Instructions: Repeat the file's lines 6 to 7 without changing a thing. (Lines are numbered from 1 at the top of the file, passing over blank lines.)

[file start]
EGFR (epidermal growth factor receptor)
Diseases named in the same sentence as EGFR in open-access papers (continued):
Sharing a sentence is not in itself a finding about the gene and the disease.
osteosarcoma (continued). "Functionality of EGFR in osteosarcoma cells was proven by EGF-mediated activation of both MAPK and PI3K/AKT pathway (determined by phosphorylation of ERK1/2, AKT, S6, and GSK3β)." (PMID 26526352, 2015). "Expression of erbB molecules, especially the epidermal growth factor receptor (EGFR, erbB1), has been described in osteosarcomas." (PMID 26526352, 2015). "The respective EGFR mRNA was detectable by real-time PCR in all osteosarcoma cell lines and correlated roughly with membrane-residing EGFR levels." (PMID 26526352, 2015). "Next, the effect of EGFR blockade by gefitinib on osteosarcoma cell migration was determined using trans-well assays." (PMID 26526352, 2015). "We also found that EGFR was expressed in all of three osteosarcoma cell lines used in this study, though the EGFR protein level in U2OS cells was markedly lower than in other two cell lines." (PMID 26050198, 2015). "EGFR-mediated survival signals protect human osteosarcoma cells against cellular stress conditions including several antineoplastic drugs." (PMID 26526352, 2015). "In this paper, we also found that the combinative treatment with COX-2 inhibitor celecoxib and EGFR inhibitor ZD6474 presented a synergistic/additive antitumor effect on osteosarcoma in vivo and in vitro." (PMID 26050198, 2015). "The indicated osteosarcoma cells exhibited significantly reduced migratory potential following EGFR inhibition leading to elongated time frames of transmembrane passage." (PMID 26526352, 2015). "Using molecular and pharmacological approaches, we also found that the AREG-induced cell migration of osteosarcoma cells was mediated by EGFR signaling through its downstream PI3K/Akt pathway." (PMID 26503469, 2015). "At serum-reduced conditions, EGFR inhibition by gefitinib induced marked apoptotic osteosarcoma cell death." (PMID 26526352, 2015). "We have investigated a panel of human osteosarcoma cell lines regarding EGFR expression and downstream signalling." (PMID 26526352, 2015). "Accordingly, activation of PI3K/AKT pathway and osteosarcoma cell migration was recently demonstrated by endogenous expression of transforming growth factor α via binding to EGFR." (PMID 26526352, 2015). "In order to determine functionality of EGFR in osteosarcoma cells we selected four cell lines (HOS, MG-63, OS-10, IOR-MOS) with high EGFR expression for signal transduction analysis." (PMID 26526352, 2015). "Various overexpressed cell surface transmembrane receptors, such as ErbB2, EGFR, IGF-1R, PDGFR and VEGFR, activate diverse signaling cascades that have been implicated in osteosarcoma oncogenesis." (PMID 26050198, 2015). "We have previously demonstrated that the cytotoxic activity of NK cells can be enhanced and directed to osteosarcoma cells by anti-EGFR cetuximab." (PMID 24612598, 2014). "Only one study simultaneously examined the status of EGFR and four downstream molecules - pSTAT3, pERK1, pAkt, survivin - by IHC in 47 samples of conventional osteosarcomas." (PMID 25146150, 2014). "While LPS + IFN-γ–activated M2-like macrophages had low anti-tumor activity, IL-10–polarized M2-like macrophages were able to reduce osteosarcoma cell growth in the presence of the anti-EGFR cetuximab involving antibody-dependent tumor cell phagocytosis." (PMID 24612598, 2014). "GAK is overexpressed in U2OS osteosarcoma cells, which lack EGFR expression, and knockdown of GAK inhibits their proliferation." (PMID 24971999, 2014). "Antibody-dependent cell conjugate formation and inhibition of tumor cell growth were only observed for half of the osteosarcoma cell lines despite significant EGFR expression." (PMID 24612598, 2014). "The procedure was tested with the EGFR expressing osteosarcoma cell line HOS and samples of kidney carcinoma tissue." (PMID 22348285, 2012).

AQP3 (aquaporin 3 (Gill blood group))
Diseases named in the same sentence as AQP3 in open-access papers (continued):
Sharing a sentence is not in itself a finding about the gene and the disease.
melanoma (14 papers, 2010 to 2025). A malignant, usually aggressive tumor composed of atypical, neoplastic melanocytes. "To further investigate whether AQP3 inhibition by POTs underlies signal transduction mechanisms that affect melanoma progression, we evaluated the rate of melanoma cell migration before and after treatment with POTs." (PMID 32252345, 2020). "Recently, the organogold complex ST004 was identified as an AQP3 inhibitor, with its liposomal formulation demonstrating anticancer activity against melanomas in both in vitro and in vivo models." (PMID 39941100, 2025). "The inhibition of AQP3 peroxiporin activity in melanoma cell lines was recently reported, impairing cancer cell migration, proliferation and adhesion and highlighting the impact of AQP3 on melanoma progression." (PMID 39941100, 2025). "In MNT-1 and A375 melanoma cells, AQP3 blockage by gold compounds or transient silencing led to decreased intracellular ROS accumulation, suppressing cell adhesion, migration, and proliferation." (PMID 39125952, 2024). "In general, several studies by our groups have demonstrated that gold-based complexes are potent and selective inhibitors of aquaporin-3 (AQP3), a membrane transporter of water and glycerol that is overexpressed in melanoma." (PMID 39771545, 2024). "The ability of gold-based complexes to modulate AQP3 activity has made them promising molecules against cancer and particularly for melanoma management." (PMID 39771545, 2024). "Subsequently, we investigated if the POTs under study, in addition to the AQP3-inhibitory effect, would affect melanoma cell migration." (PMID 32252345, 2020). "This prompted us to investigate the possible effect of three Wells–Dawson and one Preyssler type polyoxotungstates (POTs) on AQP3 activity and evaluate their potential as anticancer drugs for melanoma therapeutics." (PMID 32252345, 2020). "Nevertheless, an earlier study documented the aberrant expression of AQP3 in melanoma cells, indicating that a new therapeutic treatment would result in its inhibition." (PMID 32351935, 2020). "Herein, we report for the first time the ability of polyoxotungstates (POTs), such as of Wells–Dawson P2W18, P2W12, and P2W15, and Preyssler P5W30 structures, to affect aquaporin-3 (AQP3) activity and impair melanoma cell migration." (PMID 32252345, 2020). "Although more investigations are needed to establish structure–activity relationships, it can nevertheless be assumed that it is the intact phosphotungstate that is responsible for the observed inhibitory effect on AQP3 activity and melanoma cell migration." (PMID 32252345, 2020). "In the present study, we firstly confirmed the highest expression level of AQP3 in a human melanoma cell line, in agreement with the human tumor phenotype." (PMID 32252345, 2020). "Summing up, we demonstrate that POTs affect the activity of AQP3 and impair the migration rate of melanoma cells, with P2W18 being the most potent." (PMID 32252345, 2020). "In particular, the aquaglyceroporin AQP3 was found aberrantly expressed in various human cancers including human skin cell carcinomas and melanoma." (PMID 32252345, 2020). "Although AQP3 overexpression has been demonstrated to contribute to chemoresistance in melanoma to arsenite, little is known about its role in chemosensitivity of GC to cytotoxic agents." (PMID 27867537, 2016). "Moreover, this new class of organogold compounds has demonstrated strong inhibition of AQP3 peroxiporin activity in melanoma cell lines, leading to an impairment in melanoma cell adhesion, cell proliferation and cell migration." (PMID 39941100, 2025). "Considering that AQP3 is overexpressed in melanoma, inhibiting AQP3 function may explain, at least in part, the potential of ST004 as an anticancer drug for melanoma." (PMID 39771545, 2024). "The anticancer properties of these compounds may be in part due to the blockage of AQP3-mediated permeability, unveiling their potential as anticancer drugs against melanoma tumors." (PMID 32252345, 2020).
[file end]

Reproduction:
Diseases named in the same sentence as AQP3 in open-access papers (continued):
Sharing a sentence is not in itself a finding about the gene and the disease.